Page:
I haven’t talked about James Montier in a while, and that’s a disservice to anybody taking the time to read what I have to say; before we get to Mr. Montier, let’s get some background information on today’s topic with J.C. Penney’s (JCP) historical stock price at the beginning of each 30-day period over the past 18 months:
Now that’s what you call a roller coaster ride! Considering the relatively small changes in intrinsic value that occur from month to month (or even year to year), one can only conclude that the market price is a lot more volatile than the value of the underlying business; it appears that market participants have an “action first” bias
— sometimes overly optimistic, like in January, and other times overly pessimistic, like today.
Montier discussed this phenomenon in an article called “Beware of Action Man,” where he highlighted a study showing an “action bias” of sorts among goalkeepers:
“The authors examined penalty kicks from top leagues and championships worldwide, and 311 such kicks were found. A panel of three independent judges was used to analyze the direction of the kick and the direction of movement by the goalkeeper. To avoid confusion, all directions (left or right) are relayed from the goalkeeper’s perspective...
Very roughly speaking the kicks are equally distributed with around one third of the kicks aimed at the left, centre and right of the goal mouth. However, the keepers display a distinct action bias: they either dive left or right (94% of the time), hardly ever choosing to remain in the middle of their goal…
[As the data shows], the best strategy is clearly when the goalkeeper stays in the centre of the goal. He saves some 60% of the kicks aimed at the center, far higher than his saving rate when he dives either left or right. However, far from following this optimal strategy, goalkeepers stay in the centre just 6.3% of the time! The action bias displayed by the keepers is clearly a sub-optimal behavioral pattern…
The reason for this action bias seems to be that it is regarded as the norm. A goalkeeper at least feels like he is making an effort when he dives left or right, whereas standing in the centre and watching a goal scored to the left or the right of you would feel much worse. Bar-Eli et al. confirm this by a questionnaire for top goalkeepers, which reveals this exact sentiment.”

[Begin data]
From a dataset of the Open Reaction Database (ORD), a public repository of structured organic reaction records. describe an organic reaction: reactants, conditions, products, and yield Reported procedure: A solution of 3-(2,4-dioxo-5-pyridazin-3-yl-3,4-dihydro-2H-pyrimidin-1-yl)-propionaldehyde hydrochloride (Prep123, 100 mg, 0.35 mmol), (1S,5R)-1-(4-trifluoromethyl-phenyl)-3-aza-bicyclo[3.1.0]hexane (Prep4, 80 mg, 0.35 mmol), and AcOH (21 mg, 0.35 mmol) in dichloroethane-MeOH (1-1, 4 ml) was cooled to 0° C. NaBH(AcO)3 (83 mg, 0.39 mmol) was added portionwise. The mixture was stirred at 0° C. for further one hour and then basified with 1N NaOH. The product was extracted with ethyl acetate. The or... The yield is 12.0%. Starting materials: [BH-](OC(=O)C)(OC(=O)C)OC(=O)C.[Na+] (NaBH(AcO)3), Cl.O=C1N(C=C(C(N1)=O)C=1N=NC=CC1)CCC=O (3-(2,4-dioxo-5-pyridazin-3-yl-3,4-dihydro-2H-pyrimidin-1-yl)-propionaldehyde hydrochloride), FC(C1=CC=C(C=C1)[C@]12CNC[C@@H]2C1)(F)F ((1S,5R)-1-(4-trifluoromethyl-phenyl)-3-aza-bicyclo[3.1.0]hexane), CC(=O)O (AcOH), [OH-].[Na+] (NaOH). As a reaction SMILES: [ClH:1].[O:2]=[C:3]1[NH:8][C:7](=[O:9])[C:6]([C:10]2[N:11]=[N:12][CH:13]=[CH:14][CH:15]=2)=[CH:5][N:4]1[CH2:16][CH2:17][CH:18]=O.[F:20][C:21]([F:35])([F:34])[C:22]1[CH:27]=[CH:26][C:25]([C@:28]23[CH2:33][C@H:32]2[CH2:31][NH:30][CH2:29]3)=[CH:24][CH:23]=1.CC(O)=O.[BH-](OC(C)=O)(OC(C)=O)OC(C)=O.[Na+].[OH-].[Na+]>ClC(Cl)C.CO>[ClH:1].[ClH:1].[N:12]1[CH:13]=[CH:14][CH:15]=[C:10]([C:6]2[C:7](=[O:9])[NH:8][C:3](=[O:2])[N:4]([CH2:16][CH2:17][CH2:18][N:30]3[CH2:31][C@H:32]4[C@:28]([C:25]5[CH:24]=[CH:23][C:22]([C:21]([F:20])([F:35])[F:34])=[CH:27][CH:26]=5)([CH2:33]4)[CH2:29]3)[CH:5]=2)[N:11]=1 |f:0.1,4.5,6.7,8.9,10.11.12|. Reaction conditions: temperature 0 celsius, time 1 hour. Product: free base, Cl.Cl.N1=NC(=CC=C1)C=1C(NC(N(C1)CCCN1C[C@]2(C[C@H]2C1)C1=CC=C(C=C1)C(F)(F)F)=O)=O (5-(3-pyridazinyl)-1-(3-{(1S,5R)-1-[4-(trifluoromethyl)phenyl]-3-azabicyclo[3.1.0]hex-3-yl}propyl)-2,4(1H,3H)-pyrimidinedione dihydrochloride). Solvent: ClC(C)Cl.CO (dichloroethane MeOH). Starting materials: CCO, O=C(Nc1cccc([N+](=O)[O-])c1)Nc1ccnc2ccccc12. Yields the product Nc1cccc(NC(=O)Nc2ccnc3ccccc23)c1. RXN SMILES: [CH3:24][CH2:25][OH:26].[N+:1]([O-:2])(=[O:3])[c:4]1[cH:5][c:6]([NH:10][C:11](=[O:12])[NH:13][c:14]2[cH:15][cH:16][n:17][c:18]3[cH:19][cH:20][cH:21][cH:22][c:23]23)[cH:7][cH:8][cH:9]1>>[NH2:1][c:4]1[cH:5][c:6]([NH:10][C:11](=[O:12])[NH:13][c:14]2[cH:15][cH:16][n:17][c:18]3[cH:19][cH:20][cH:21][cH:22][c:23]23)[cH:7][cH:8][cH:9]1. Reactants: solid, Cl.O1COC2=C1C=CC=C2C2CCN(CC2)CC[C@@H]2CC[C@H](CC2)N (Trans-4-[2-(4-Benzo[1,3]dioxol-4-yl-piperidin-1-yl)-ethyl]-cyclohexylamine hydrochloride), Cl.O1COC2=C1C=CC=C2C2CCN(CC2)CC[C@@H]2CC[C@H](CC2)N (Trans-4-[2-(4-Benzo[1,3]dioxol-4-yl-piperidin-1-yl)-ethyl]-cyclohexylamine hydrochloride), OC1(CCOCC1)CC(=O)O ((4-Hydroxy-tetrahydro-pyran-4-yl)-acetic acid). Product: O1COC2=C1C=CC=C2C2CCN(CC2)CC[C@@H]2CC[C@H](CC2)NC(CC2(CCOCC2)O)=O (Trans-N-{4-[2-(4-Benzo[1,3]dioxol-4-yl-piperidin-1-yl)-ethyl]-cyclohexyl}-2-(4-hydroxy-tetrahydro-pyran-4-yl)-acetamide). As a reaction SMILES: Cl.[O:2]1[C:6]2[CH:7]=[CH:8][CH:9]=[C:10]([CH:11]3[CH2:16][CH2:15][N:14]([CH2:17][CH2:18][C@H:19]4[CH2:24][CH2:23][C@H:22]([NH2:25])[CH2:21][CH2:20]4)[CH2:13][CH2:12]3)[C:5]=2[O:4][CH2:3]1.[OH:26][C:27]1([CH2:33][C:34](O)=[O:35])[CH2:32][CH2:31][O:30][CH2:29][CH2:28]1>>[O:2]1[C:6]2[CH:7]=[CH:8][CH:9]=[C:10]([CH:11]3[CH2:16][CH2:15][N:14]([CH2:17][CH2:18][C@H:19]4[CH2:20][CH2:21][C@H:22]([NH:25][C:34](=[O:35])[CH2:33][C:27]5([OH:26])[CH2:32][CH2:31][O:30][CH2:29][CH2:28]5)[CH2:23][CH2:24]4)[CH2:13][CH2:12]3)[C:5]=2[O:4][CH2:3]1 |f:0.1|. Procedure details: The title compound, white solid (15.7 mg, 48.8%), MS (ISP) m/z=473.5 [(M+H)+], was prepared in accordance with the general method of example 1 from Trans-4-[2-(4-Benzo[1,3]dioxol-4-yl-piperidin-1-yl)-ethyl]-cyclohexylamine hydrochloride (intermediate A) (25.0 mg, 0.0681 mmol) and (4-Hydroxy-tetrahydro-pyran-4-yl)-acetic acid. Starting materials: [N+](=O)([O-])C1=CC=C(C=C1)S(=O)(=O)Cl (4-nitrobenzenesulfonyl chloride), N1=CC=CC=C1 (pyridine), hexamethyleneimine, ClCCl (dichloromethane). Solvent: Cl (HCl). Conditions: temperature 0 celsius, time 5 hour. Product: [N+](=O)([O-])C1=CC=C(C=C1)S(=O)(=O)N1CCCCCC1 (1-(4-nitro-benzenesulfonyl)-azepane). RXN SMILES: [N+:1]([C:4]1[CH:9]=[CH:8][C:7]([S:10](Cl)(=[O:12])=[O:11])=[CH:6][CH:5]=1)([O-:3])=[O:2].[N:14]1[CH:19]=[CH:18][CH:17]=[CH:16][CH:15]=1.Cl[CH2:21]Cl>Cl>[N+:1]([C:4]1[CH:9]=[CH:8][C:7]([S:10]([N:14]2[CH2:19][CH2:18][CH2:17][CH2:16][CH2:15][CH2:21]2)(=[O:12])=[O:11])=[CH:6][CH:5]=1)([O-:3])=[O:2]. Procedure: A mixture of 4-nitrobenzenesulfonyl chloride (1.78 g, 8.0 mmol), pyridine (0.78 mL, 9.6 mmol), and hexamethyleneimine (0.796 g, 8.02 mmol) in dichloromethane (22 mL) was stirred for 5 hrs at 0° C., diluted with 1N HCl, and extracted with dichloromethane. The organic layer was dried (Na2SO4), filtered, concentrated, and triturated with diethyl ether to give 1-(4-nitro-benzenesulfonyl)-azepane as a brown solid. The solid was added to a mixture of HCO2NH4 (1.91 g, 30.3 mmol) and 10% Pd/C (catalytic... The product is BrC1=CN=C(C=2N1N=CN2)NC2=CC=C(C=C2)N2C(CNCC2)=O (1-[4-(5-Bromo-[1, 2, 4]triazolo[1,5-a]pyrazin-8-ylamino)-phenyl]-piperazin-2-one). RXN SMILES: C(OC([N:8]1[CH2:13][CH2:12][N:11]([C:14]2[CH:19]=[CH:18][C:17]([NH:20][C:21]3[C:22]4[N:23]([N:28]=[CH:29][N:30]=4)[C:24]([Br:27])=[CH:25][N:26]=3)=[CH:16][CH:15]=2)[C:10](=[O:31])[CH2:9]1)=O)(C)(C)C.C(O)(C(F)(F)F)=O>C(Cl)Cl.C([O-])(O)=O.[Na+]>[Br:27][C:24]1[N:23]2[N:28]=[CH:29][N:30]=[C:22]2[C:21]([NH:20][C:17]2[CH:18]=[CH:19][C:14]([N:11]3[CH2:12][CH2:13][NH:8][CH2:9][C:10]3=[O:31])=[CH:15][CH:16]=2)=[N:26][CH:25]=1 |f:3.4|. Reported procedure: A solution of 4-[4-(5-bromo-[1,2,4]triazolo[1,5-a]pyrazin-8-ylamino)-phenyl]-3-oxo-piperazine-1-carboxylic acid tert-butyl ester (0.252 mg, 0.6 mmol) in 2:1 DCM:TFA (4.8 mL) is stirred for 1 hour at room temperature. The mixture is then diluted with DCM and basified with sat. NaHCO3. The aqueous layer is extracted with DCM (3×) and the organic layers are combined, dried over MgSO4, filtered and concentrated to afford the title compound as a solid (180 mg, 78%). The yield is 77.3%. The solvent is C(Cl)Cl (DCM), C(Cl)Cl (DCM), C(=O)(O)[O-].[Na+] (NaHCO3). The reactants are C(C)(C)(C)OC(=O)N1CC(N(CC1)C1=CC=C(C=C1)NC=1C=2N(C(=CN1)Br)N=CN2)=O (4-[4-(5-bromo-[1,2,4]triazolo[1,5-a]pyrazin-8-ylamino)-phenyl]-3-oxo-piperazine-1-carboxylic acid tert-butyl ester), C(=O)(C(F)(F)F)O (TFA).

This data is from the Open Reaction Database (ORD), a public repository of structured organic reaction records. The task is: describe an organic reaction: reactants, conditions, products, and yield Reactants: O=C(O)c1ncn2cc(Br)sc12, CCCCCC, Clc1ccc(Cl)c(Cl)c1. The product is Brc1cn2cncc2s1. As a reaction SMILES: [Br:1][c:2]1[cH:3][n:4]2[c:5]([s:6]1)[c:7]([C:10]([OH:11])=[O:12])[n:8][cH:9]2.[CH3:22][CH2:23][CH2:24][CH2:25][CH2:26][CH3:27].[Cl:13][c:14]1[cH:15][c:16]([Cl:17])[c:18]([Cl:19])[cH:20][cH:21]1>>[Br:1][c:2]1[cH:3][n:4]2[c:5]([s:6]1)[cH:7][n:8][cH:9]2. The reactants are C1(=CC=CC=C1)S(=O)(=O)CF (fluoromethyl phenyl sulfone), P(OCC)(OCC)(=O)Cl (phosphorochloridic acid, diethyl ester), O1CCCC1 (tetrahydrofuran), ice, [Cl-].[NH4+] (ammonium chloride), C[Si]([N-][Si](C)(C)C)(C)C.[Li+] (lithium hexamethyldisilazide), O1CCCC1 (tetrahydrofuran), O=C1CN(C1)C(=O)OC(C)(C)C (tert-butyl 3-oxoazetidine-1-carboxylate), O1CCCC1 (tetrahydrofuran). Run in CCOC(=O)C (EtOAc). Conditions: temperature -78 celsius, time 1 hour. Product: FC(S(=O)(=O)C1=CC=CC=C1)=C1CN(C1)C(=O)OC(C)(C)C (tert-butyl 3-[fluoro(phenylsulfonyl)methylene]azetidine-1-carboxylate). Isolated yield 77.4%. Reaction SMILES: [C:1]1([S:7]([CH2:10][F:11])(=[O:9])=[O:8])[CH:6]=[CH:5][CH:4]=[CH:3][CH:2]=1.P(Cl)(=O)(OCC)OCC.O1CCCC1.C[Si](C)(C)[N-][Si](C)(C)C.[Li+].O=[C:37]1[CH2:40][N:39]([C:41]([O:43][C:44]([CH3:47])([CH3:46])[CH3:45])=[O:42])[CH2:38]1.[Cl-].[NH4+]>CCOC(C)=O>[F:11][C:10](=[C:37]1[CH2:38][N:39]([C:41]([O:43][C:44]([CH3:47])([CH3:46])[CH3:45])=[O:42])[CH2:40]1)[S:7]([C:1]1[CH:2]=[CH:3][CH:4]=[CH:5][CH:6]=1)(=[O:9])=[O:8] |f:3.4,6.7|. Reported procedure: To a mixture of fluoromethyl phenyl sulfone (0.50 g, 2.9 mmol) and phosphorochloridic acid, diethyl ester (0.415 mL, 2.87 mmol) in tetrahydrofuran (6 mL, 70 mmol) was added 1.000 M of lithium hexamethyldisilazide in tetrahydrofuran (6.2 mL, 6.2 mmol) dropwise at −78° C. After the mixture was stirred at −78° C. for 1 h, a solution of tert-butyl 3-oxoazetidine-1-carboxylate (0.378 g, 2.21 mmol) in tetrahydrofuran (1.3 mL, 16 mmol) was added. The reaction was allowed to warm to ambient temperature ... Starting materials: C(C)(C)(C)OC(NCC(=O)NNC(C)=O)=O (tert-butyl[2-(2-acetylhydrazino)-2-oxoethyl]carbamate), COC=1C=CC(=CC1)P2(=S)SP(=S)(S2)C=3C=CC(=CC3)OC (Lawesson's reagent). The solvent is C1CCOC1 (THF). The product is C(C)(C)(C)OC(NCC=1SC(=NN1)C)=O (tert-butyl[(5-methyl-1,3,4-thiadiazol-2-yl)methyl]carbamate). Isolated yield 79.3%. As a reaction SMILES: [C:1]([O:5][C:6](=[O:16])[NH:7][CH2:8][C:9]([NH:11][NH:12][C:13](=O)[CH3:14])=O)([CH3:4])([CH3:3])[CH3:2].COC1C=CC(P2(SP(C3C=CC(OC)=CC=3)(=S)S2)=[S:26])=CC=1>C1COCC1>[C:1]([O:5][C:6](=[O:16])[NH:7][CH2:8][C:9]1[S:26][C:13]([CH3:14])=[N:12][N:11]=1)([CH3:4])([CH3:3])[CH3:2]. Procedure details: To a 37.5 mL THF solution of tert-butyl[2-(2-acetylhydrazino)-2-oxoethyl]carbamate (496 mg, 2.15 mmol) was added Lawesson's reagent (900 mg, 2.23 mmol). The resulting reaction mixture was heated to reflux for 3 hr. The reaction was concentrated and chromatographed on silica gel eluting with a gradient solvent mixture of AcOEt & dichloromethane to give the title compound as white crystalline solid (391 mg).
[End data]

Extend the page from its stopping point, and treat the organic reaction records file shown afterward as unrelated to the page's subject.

In addition to this, let’s look at data from a paper by Terrance Oden of UC Davis entitled “Do Investors Trade Too Much?” In his conclusion to the paper (which looked at 10,000 randomly selected customer accounts from discount brokers), Oden says the following:
“The investors tend to buy securities that have risen or fallen more over the previous six months than the securities they sell.”
Apple (AAPL) stock is the embodiment of this statement in the current environment. The company is constantly discussed in the financial media and among investors, particularly after the recent 20% drop from its all-time high. The way these discussions are framed, it appears that there are only two acceptable options: buy or sell.
So many people appear prone to action (or required to have an opinion on every last company) simply because others do – it’s almost to the point that admitting that the future is unknown, particularly for a company so dependent upon cutting edge technology and brand equity, is unacceptable (“certainly he isn’t too smart if he doesn’t know about Apple?”). Undoubtedly, many money managers buy the stock simply to avoid missing out on the action (“this idiot couldn’t even buy Apple stock after the iPod, iPhone AND iPad had been released?!”), just like our goalkeeper who dives to avoid the feeling of standing idly by, (apparently) doing nothing.
As noted by Oden, retail investors tend to transact in securities that have recently been quite volatile and often fall prey to the vicissitudes of the market (the “stop loss” investors of the world). As noted above on JCP, significant price movements have essentially eliminated the need for fundamental analysis in the eyes of the masses, with weekly moves of 5% or more acting as the guide for many on the underlying success of the company’s strategy (conveniently enough, this also takes significantly less time or the need for any understanding of the business).
For the true investor (someone looking to own a business, with their overall returns tied to the underlying success of the operations in question), I think the solution to this is clear — maintain a focus on companies that you can competently analyze (likely eliminating many of the favorite names among the talking heads on CNBC), as well as a solid mix of humility and arrogance rooted in sound fundamental analysis.
When the market is telling you that you’re right or wrong day after day, it’s easy to get swept up by his opinion and be induced to continuous action to prove that you’re not a lemming. However, the solution to his rapidly changing opinion isn’t greater speed and action — it's patience and analysis. It’s a focus on long-term value creation and selectively buying pieces of businesses for materially less than what they’re worth. Only when you start to focus on these factors will you be able to laugh at the absurd amount of volatility that comes and goes with each passing day in the market.
About the author:
I think Charlie Munger has the right idea: "Patience followed by pretty aggressive conduct."
I run a fairly concentrated portfolio, with a handful of positions accounting for the majority of the total. From the perspective of a businessman, I believe this is sufficient diversification.